Weighing In On The Search Industry With The Enterprise In Mind

Two excellent postings by executives in the search industry give depth to the importance of Dassault Système’s acquisition of Exalead. If this were simply a ho-hum failure in a very crowded marketplace, Dave Kellogg of Mark Logic Corporation and Jean Ferré of Sinequa would not care.

Instead they are picking up important signals. Industry segments as important as search evolve and its appropriate applications in enterprises are still being discovered and proven. Search may change, as could the label, but whatever it is called it is still something that will be done in enterprises.

This analyst has praise for the industry players who continue to persevere, working to get the packaging, usability, usefulness and business purposes positioned effectively. Jean Ferré is absolutely correct; the nature of the deal underscores the importance of the industry and the vision of the acquirers.

As we segue from a number of conferences featuring search (Search Engines, Enterprise Search Summit, Gilbane) to broader enterprise technologies (Enterprise 2.0) and semantic technologies (SemTech), it is important for enterprises to examine the interplay among product offerings. Getting the mix of software tools just right is probably more important than any one industry-labeled class of software, or any one product. Everybody’s software has to play nice in the sandbox to get us to the next level of adoption and productivity.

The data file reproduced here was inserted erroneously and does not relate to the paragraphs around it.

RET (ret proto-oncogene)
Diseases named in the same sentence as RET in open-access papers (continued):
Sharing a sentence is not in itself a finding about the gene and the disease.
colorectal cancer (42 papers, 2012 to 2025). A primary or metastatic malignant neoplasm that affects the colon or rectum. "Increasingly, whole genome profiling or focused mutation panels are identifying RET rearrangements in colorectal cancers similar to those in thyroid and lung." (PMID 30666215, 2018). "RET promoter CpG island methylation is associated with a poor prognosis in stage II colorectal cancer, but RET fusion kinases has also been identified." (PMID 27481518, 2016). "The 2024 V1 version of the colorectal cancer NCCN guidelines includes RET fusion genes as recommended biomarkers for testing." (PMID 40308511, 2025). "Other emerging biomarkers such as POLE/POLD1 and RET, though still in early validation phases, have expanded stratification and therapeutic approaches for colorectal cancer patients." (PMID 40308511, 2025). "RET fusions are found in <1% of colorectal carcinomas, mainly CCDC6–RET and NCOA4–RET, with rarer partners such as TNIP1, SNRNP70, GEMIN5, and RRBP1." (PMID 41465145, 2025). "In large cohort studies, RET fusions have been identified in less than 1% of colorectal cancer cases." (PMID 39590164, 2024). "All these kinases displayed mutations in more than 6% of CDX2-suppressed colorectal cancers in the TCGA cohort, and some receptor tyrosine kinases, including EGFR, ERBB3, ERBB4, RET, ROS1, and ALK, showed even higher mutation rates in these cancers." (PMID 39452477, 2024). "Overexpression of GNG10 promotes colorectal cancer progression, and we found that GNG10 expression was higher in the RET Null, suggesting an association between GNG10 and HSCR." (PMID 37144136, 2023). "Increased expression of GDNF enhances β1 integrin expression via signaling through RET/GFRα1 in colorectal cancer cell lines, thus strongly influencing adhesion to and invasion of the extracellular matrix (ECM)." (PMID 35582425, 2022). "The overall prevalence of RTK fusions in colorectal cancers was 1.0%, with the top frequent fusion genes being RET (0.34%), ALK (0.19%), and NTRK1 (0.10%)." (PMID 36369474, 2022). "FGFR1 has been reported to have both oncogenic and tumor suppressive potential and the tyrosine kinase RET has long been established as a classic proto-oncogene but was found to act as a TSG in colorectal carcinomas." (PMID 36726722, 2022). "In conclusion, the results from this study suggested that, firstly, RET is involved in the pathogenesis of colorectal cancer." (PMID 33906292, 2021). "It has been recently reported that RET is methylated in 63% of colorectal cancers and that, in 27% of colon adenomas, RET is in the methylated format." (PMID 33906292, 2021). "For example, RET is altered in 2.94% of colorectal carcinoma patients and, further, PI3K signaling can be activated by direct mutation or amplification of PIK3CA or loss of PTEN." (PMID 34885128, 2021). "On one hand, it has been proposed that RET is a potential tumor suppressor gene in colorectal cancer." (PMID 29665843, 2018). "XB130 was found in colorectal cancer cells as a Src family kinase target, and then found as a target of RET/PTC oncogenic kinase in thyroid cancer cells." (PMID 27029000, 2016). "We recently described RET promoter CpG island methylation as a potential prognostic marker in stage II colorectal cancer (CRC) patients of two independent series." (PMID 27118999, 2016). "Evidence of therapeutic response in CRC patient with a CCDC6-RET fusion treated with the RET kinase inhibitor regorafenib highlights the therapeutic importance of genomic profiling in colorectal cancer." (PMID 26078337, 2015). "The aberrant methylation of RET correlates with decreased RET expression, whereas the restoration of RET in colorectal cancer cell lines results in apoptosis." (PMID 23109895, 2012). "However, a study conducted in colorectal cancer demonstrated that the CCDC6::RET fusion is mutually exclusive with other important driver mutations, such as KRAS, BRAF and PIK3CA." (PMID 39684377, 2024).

Here is one analyst cheering the champions of search and looking for continued growth in the industry…but not so big it fails.

1 Comment

  1. Great post Lynda and thanks a lot for your positive feedback. A lot of people I talk to are amazed by the price paid but I think it is precisely the point : I remember having breakfast with Steve Ballmer 5 years ago. He said the market was worth 30 Billions. I think it is worth around that much, and the value generated by search or whatever it is called, you’re right, is only starting to emerge in enterprises. Everybody also shouted it was too pricey when Microsoft bought FAST, and yet, (I) don’t think Microsoft regrets that moves, do they?

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